Photo by Christin Hume on Unsplash

The question “can you do good UX design remotely?” is for many not an option now. I started working remotely 2 years ago. Jumping from an office with around 200 people to a 100% online and distributed team wasn’t as smooth as I imagined.

Since then, I’ve become more aware of the traits necessary to run a design process and collaborate remotely. Hopefully these tips can help you designers who now have no option but to go remote.

Move your design process online

As designers, we have a process or a direction for what to do throughout a project. Now is the time to review it and think how to move that process to the online world. Meetings with the team or clients are now 100% online; daily stand-ups are now a written message on Slack; user interviews need to be done and recorded using video-conference; and you might also need to run usability tests online. You’ll need to present your findings to your team remotely. You’ll need to share your designs online. You’ll have design critique sessions online. You see where I’m going here.

A good exercise is to go through your and your team’s processes (or if you don’t have one now is a good time to start a simple one) and decide how your are going to do it online. Ask your team for their feedback and pick the tools that work for you and your team.

These are some options to document your design work:


Communication itself is hard, now imagine written communication as the main way of connecting with your team. Specially for asynchronous teams, communication is about 80% written text while the other 20% might be video-calls (a.k.a. meetings).

In times where stress is high and deadlines are tight, miscommunication is the easiest way to go downhill with a team’s morale and motivation. To mitigate this, communicate often:

  • What’s your goal for the week?
  • What are you working on today?
  • What’s blocking you from achieving your goal today?
  • When do you plan to deliver X?
  • Who do you need to meet with and when?

If you plan on creating a video-call for a meeting, be very clear about the agenda. Don’t block a whole hour just because that’s the default option on your calendar (start with 30 mins). Don’t let people guess what’s you are working on.

Be proactive

Is easy to loose focus when you are alone in your house with so many distractions. Being pro-active is like a muscle, it needs exercise. Procrastination is nothing but the avoidance of a negative emotion when facing a task or activity. One thing that works for me is to make a to-do list for the day, granular enough so the tasks don’t seem like an ordeal. Yes, include those tasks that you wish you could avoid forever and ever. Break them into smaller chunks, so you feel like they are getting done quickly, like a Band-Aid. One motion. Right off!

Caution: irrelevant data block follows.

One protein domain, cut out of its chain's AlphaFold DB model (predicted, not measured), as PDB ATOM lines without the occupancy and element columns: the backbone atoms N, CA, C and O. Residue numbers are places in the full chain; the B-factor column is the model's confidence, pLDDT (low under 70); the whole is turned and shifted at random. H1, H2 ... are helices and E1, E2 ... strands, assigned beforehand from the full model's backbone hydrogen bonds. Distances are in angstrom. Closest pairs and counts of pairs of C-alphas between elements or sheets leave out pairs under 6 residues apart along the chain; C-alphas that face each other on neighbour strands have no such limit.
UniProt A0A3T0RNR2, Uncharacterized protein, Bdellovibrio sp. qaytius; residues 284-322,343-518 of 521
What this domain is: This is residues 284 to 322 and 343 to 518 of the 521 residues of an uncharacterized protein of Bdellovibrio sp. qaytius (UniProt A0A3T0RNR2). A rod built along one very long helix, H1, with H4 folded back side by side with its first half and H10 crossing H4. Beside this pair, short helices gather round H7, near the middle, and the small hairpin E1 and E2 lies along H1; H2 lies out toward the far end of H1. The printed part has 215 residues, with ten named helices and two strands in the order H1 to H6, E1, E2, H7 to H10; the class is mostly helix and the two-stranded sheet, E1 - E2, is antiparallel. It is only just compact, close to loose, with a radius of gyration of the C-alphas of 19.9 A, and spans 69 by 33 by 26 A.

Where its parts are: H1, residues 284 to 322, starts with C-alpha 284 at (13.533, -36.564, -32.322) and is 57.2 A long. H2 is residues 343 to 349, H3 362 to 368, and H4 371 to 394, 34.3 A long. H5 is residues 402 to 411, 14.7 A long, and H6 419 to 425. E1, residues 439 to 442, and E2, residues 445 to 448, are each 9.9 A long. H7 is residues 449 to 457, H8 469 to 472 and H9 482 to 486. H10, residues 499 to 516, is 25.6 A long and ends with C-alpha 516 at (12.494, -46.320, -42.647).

For example, my task today is to “create the usability test plan and share it with the team for feedback”. That seems like a big task, so I might break it down into:

1- “Create skeleton for usability test plan (just titles)”

2- “Fill plan with basic information (nothing fancy)”

3- “Review content (ready to share)”

4- “Share it with team for feedback”

5- “Review team’s feedback”,

and so on…

Then allocate only the mini-tasks you think you can do today. And try to differentiate what’s urgent from what’s important. With time, you’ll start to identify how much you can achieve in a “remote day”.

Be transparent

This is related in some way with the previous topic, but what I mean here with transparency is to be clear enough with your team in order to reduce anxiety. How many times you though your boss was disappointed after that bad usability test session? Without physical language or interaction, it’s near impossible to tell, but can weigh heavily on your mind.

People with anxiety (like me) tend to jump to the worst scenario. If your boss is not being clear enough, ask for clarification. Assume good intention by default, but let people know that their lack of transparency makes you feel anxious.

Ask what good work looks like to your boss. Ask for feedback from your team. Set expectations early and often.

Be patient, and be nice to other people

Lots of factors can play a role in this new situation: different cultures, different personalities, different timezones, lack of remote experience, need for better communication skills, etc. Decisions made remotely can take more time. So be patient, we are all learning together. And embrace talking about feelings because–at the end of the day–we are all humans.

Thanks to Sam Brinson for helping edit the article.